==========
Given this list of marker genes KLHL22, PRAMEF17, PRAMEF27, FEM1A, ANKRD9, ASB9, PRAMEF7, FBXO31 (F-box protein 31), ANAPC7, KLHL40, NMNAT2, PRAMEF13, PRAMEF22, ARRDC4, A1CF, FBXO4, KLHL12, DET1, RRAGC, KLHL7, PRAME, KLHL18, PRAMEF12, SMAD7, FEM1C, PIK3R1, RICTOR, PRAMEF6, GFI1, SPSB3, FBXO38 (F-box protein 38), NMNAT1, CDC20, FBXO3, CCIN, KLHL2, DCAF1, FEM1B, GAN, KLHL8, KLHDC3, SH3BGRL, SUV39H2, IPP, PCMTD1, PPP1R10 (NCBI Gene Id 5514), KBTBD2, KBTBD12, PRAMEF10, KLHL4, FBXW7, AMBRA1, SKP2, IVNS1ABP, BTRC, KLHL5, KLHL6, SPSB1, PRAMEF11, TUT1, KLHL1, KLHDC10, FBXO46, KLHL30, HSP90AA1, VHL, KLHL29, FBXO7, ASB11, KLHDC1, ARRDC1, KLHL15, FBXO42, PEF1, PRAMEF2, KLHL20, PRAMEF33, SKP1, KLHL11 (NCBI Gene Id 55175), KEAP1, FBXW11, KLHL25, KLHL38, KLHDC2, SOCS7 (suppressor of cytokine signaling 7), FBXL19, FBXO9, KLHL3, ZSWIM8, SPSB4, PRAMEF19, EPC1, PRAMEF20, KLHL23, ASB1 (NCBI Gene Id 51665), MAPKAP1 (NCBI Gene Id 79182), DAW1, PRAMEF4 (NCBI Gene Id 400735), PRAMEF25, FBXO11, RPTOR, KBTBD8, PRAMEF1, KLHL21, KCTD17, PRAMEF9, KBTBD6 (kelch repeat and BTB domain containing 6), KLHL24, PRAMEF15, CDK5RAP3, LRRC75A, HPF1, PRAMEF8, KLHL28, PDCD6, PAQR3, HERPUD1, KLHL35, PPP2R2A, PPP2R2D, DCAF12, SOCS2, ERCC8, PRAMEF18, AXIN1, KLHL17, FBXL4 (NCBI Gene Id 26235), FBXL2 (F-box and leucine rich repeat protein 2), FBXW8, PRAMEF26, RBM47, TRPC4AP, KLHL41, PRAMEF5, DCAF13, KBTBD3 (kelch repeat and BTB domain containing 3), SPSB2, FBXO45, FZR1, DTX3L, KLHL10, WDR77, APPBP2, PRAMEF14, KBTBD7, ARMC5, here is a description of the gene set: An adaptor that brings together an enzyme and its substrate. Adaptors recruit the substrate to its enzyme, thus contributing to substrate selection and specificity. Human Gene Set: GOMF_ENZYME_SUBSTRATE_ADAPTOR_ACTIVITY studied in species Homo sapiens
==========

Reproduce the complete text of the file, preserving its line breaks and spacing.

Given this list of marker genes KLHL22, PRAMEF17, PRAMEF27, FEM1A, ANKRD9, ASB9, PRAMEF7, FBXO31 (F-box protein 31), ANAPC7, KLHL40, NMNAT2, PRAMEF13, PRAMEF22, ARRDC4, A1CF, FBXO4, KLHL12, DET1, RRAGC, KLHL7, PRAME, KLHL18, PRAMEF12, SMAD7, FEM1C, PIK3R1, RICTOR, PRAMEF6, GFI1, SPSB3, FBXO38 (F-box protein 38), NMNAT1, CDC20, FBXO3, CCIN, KLHL2, DCAF1, FEM1B, GAN, KLHL8, KLHDC3, SH3BGRL, SUV39H2, IPP, PCMTD1, PPP1R10 (NCBI Gene Id 5514), KBTBD2, KBTBD12, PRAMEF10, KLHL4, FBXW7, AMBRA1, SKP2, IVNS1ABP, BTRC, KLHL5, KLHL6, SPSB1, PRAMEF11, TUT1, KLHL1, KLHDC10, FBXO46, KLHL30, HSP90AA1, VHL, KLHL29, FBXO7, ASB11, KLHDC1, ARRDC1, KLHL15, FBXO42, PEF1, PRAMEF2, KLHL20, PRAMEF33, SKP1, KLHL11 (NCBI Gene Id 55175), KEAP1, FBXW11, KLHL25, KLHL38, KLHDC2, SOCS7 (suppressor of cytokine signaling 7), FBXL19, FBXO9, KLHL3, ZSWIM8, SPSB4, PRAMEF19, EPC1, PRAMEF20, KLHL23, ASB1 (NCBI Gene Id 51665), MAPKAP1 (NCBI Gene Id 79182), DAW1, PRAMEF4 (NCBI Gene Id 400735), PRAMEF25, FBXO11, RPTOR, KBTBD8, PRAMEF1, KLHL21, KCTD17, PRAMEF9, KBTBD6 (kelch repeat and BTB domain containing 6), KLHL24, PRAMEF15, CDK5RAP3, LRRC75A, HPF1, PRAMEF8, KLHL28, PDCD6, PAQR3, HERPUD1, KLHL35, PPP2R2A, PPP2R2D, DCAF12, SOCS2, ERCC8, PRAMEF18, AXIN1, KLHL17, FBXL4 (NCBI Gene Id 26235), FBXL2 (F-box and leucine rich repeat protein 2), FBXW8, PRAMEF26, RBM47, TRPC4AP, KLHL41, PRAMEF5, DCAF13, KBTBD3 (kelch repeat and BTB domain containing 3), SPSB2, FBXO45, FZR1, DTX3L, KLHL10, WDR77, APPBP2, PRAMEF14, KBTBD7, ARMC5, here is a description of the gene set: An adaptor that brings together an enzyme and its substrate. Adaptors recruit the substrate to its enzyme, thus contributing to substrate selection and specificity. Human Gene Set: GOMF_ENZYME_SUBSTRATE_ADAPTOR_ACTIVITY studied in species Homo sapiens